Pope Francis Calls on Catholic Institutions to Take in Refugees

Migrants and refugees arrive at the main station in Munich, Germany, September 5. Pope Francis has called for Catholic institutions throughout Europe to host refugee families. Michael Dalder/Reuters

Pope Francis announced Sunday that the Vatican will take in two refugee families and he called on Catholic institutions throughout Europe to follow its lead.

"Faced with the tragedy of tens of thousands of refugees who are fleeing death by war and by hunger, and who are on a path toward a hope for life, the Gospel calls us to be neighbors to the smallest and most abandoned, to give them concrete hope," the pope said, addressing a crowd of thousands of people at St. Peters Square. But offering words of hope and encouragement are not enough, he added. "May every parish, every religious community, every monastery, every sanctuary in Europe host a family, starting with my diocese of Rome."

The pope didn't elaborate, except to say that two parishes of the Vatican will host two families. A Vatican spokesman, the Rev. Ciro Benedettini, indicated that the Vatican is deciding which of the myriad refugee families fleeing their home country will be welcomed there, the Associated Press reports.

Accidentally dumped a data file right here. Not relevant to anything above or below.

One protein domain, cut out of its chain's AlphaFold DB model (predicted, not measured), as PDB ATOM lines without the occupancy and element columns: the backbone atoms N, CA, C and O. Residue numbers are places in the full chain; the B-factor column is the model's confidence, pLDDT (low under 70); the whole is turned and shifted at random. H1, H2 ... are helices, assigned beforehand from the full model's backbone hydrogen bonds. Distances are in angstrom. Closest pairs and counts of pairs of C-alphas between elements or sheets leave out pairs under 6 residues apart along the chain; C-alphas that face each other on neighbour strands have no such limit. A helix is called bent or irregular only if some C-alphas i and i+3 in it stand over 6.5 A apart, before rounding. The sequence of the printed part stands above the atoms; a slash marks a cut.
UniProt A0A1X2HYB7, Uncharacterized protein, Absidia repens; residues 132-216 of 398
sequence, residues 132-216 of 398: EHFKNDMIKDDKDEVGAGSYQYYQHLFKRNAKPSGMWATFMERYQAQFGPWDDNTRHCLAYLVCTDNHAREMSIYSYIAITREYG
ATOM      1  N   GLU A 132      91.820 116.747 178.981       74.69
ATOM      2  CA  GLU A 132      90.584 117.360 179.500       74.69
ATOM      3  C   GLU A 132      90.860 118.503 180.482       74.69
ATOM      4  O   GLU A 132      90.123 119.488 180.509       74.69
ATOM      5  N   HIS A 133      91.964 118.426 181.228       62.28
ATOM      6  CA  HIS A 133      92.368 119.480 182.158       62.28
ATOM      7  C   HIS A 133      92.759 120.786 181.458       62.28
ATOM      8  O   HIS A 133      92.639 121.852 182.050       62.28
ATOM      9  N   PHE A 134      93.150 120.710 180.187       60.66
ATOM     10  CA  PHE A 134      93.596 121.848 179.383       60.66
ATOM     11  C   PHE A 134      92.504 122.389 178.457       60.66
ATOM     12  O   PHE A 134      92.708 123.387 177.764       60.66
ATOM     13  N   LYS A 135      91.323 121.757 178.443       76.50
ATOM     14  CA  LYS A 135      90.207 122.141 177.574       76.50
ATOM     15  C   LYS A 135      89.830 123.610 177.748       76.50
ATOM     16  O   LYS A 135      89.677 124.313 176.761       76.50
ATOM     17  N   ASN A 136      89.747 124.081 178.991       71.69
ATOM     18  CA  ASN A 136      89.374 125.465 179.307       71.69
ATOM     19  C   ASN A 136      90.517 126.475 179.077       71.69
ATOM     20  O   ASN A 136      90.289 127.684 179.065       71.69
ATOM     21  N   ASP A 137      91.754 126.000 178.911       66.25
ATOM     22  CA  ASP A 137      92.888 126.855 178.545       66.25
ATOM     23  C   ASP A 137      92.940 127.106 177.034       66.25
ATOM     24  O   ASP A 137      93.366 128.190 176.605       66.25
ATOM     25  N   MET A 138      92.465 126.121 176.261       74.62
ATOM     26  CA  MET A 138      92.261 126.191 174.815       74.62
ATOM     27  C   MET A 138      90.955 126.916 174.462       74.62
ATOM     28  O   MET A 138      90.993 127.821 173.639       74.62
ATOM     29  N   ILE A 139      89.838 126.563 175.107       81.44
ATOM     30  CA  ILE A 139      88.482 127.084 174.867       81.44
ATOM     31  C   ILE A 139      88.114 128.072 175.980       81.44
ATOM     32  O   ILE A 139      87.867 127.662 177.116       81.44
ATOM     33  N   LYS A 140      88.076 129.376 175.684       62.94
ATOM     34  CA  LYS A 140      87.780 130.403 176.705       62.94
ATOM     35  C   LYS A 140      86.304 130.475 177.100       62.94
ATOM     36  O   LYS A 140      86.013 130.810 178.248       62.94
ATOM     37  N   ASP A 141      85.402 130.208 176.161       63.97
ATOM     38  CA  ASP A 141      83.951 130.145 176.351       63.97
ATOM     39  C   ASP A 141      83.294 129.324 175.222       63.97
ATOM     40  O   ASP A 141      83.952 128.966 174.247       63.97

The pope's call to open hearts, homes and communities comes as thousands of refugees are entering Austria and Germany, which have both opened their borders to the streams of people arriving from Hungary and elsewhere in the European Union, many fleeing Syria's civil war. Both countries are making exceptions to asylum rules, which generally require asylum seekers to wait in the EU country they first entered. Germany now estimates 800,000 asylum seekers and refugees will arrive in the country this year.

Also on Sunday, Israeli Prime Minister Benjamin Netanyahu at a weekly cabinet meeting Sunday said Israel is too small of a country to take in refugees in large numbers. "We have already devotedly cared for approximately 1,000 wounded people from the fighting in Syria and we have helped them to rehabilitate their lives," Netanyahu said. "But, Israel is a small country, a very small country, that lacks demographic and geographic depth; therefore, we must control our borders, against both illegal migrants and terrorism."

The subject of Syrian refugees divides Israeli lawmakers, who are debating how to respond to the refugee crisis. Labor party leader Isaac "Bougie" Herzog—the opposition leader whose Zionist Union partnership with Tzipi Livni's Hatnuah party had led in polls and seemed poised to win the election in March—wrote on his Facebook page Saturday that "Jews cannot be indifferent when hundreds of thousands of refugees are knocking on the door of a safe haven. Our people have experienced firsthand the silence of the world and cannot be indifferent in the face of the murder and massacre raging in Syria."

"You've forgotten what it means to be Jews. Refugees. Persecuted," he added in another post after Sunday's meeting. "The prime minister of the Jewish people doesn't close the heart and the gates when human beings are fleeing for their lives from their persecutors with their babies in their arms."